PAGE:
To deal with the massive unemployment and economic paralysis of the Great Depression, both the US and German governments launched innovative and ambitious programs. Although President Franklin Roosevelt’s “New Deal” measures helped only marginally, the Third Reich’s much more focused and comprehensive policies proved remarkably effective. Within three years unemployment was banished and Germany’s economy was flourishing. And while Roosevelt’s record in dealing with the Depression is pretty well known, the remarkable story of how Hitler tackled the crisis is not widely understood or appreciated.

Adolf Hitler became Chancellor of Germany on January 30, 1933. A few weeks later, on March 4, Franklin Roosevelt took office as President of the United States. Each man remained his country’s chief executive for the next twelve years — until April 1945, shortly before the end of World War II in Europe. In early 1933 industrial production in each country had fallen to about half of what it had been in 1929. Each leader quickly launched bold new initiatives to tackle the terrible economic crisis, above all the scourge of mass unemployment. And although there are some striking similarities between the efforts of the two governments, the results were very different.

One of the most influential and widely read American economists of the twentieth century was John Kenneth Galbraith. He was an advisor to several presidents, and for a time served as US ambassador to India. He was the author of several dozen books, and for years taught economics at Harvard University. With regard to Germany’s record, Galbraith wrote: “… The elimination of unemployment in Germany during the Great Depression without inflation — and with initial reliance on essential civilian activities — was a signal accomplishment. It has rarely been praised and not much remarked. The notion that Hitler could do no good extends to his economics as it does, more plausibly, to all else.”

Read more on this here

 

Even before the year 1933 had ended, Hitler had succeeded in building 202,119 housing units. Within four years he would provide the German people with nearly a million and a half (1,458,128) new dwellings!

Moreover, workers would no longer be exploited as they had been. A month’s rent for a worker could not exceed 26 marks, or about an eighth of the average wage then. Employees with more substantial salaries paid monthly rents of up to 45 marks maximum.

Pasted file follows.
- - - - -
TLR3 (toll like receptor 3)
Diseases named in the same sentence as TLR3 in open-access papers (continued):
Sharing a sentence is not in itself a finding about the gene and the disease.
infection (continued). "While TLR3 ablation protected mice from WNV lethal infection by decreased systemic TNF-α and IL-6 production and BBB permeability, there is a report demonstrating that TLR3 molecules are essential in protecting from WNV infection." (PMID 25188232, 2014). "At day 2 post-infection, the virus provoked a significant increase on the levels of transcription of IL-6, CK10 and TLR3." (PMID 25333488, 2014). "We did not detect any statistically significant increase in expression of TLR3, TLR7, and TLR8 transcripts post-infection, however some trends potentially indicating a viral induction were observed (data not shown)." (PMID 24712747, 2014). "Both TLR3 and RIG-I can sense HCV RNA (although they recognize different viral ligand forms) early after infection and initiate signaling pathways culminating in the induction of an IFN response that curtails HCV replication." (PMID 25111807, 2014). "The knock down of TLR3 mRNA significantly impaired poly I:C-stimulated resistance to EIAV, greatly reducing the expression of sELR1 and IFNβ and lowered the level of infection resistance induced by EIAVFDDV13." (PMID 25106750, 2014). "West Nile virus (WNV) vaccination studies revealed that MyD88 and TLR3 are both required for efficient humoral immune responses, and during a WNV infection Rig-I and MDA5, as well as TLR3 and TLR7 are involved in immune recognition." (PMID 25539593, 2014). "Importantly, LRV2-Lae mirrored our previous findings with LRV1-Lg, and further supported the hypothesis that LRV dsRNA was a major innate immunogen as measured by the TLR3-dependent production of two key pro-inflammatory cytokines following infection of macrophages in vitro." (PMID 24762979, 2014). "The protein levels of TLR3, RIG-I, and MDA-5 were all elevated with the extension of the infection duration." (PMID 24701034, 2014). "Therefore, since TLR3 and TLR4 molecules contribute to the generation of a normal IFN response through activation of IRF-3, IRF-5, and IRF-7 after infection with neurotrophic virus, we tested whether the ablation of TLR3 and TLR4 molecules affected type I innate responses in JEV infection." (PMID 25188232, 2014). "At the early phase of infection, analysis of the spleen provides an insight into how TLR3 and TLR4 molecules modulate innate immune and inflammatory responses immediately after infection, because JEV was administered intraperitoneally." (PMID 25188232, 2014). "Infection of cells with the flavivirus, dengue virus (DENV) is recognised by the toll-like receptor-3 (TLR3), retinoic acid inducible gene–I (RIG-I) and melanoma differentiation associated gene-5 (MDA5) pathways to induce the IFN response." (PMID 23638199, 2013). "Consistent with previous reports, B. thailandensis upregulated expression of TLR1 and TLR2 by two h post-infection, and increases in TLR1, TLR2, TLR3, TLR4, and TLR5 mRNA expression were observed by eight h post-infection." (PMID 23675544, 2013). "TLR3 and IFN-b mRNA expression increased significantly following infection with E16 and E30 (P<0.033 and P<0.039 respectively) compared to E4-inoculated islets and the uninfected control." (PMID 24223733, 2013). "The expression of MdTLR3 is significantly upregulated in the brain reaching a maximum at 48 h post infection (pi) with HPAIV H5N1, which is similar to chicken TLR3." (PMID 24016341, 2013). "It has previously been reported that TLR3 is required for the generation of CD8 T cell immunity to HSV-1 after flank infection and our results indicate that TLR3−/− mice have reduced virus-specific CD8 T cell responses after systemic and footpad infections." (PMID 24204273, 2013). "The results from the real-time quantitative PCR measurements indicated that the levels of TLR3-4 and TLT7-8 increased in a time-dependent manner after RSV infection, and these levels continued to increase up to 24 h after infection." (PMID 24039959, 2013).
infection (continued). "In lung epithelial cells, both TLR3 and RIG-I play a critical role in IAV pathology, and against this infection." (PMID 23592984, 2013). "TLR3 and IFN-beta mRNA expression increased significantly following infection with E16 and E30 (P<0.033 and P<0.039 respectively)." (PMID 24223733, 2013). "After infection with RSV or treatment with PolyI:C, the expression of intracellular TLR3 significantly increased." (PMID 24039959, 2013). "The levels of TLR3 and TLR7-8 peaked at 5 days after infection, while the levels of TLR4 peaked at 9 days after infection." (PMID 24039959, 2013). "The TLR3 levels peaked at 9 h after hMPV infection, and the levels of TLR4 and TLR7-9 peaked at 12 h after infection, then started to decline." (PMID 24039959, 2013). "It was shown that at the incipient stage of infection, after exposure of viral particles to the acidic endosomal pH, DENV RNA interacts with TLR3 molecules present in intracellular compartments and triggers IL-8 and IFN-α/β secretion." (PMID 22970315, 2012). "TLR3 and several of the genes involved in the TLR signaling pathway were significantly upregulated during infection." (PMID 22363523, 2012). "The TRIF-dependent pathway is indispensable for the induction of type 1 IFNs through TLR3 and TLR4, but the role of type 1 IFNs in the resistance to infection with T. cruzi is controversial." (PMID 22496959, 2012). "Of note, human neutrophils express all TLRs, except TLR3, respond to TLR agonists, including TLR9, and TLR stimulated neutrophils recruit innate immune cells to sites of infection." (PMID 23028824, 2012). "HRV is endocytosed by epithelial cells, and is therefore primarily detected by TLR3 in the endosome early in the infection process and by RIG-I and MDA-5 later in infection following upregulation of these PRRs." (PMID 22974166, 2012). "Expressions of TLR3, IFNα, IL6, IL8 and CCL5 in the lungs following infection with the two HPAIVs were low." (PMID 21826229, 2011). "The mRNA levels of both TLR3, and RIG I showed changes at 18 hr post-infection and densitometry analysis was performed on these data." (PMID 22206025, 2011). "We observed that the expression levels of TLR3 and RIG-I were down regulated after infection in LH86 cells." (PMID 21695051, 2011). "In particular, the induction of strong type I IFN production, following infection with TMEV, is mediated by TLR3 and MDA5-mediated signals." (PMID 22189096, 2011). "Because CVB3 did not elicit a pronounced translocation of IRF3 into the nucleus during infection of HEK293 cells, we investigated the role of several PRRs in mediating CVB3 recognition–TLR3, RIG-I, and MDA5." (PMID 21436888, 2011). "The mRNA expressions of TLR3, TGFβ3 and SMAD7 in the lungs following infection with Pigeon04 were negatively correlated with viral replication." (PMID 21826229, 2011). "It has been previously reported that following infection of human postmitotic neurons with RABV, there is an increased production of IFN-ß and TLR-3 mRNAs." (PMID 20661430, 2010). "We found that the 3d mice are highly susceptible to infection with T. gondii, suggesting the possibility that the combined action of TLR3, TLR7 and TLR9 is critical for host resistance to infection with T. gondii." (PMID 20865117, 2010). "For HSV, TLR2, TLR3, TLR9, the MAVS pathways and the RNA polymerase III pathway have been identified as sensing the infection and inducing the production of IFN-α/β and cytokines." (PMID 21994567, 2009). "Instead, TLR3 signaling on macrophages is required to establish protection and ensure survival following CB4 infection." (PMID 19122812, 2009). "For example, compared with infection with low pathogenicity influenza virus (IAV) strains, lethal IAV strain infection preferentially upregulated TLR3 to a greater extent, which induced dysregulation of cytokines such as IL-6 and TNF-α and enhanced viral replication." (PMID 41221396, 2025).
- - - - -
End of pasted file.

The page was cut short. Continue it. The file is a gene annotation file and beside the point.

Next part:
Equally effective social measures were taken in behalf of farmers, who had the lowest incomes. In 1933 alone 17,611 new farmhouses were built, each of them surrounded by a parcel of land one thousand square meters in size. Within three years, Hitler would build 91,000 such farmhouses. The rental for such dwellings could not legally exceed a modest share of the farmer’s income. This unprecedented acquisition of land and housing was only one feature of a revolution that soon dramatically improved the living standards of the Reich’s rural population.

The great work of national construction rolled along. An additional 100,000 workers quickly found employment in repairing the nation’s secondary roads. Many more were hired to work on canals, dams, drainage and irrigation projects, helping to make fertile some of nation’s most barren regions.

Everywhere industry was hiring again, with some firms — like Krupp, IG Farben, and the large automobile manufacturers — taking on new workers on a very large scale. As the country became more prosperous, car sales increased by more than 80,000 units in 1933 alone. Employment in the auto industry doubled. Germany was gearing up for full production, with private industry leading the way.

The new government lavished every assistance on the private sector, the chief factor in employment as well as production. Hitler almost immediately made available 500 million marks in credits to private business.

This start-up assistance given to German industry would repay itself many times over. Soon enough, another two billion marks would be loaned to the most enterprising companies. Nearly half would go into new wages and salaries, saving the treasury an estimated three hundred million marks in unemployment benefits. Added to the hundreds of millions in tax receipts spurred by the business recovery, the state quickly recovered its investment and more.

 

This is what made National Socialism Popular.

Not hatred or negativity of any kind

Take out “Germany for Germans” and you still have National Socialism

 

Yet you do NOT have Neo-Nazis!